:As New Brunswick government officials passed the buck about who could make COVID-related decisions affecting schools, the province lifted restrictions without explaining the reasons to students, parents and staff shouldering the impact of its decisions.
New Brunswick Child, Youth and Seniors' Advocate Kelly Lamrock delivered that viewpoint in a far-reaching report issued Friday, April 22, following a study surrounding provincial restrictions in schools.
Among several concerns expressed in his report, Lamrock slammed what investigators cited as "blurred responsibility" for COVID decisions.
"There was mutual statutory responsibility, and decision-makers were each stating the other office was free to revise or change the decision, and neither was explaining the evidence behind it," said Lamrock in his report. "This public sense of vagueness and confusion was not in best interest of the children."
The Child and Youth Advocate issued a report criticizing government efforts surrounding schools, including eight recommendations "aimed at improving the safety and quality of the school environment for children."
Lamrock said his office launched the report in response to concerns expressed by parents and others.
"We received a number of public concerns regarding the spread of COVID-19 in schools following the lifting of most pandemic measures," he said. "We initially reached out to the chief medical officer of health and the Department of Education and Early Childhood Development in hopes that we could get clarity on the process of, and reasons for, the decision so as to inform the public. Following our inquiry, we had a number of concerns regarding the decision and advised the departments."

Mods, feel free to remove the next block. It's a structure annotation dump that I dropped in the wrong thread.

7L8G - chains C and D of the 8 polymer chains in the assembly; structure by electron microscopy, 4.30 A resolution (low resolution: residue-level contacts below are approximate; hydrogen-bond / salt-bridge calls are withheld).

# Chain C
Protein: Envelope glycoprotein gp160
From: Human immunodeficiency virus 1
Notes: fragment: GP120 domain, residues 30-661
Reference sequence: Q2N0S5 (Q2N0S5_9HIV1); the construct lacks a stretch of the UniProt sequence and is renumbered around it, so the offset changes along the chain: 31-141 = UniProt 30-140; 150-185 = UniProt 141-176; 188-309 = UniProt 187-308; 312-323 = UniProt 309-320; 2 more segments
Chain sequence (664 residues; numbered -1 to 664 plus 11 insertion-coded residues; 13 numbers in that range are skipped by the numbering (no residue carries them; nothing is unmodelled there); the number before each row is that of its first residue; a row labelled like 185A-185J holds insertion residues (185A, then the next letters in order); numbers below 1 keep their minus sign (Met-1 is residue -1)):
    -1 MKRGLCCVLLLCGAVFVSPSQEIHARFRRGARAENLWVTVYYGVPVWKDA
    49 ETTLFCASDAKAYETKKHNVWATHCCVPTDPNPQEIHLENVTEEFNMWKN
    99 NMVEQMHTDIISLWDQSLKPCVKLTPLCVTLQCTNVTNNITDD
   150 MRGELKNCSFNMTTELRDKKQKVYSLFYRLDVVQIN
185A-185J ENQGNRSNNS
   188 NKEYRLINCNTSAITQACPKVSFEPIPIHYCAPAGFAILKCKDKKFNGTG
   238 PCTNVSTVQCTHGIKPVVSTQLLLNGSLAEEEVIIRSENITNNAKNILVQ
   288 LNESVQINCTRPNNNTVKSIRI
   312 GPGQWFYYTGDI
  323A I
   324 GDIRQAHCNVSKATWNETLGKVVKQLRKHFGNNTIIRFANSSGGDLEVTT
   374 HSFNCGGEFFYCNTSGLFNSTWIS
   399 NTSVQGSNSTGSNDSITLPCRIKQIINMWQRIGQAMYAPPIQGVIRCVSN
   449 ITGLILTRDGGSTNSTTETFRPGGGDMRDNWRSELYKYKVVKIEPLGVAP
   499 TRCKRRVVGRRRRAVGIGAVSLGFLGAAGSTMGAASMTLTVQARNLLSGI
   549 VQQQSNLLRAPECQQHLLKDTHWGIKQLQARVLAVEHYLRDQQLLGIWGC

During a Friday morning press conference over Zoom, Lamrock said that despite "good cooperation" from the departments, officials failed to provide "clarity" surrounding evidence for their decisions.
Education and Early Child Development Minister Dominic Cardy responded to Lamrock's report during a Zoom press conference early Friday afternoon, including the province's failure to clarify the basis for its decisions to eliminate mask requirements in schools.
Cardy said Public Health provided evidence to cabinet but said he couldn't share that publicly because of cabinet confidentiality. He said Public Health would have to explain why it wasn't shared publicly.
While acknowledging he pushed hard to take specific action during the early days of the pandemic in 2020, Cardy said he eventually gave way to Public Health officials as their expertise in the virus grew.
He said he didn't want to politicize the decisions by standing against Public Health recommendations.
Except for a brief joint statement by Cardy and Health Minister Dorothy Shephard, the Department of Health has yet to comment on Lamrock's report.
"We appreciate the Child and Youth Advocate's interest in this issue and his concern for the wellbeing of our students and early learners," Cardy and Shephard said in their joint statement. "Both our departments know the best place for students is to be in school. They are more than just a place where students learn, they provide services that many depend on – such as socio-emotional supports and food programs."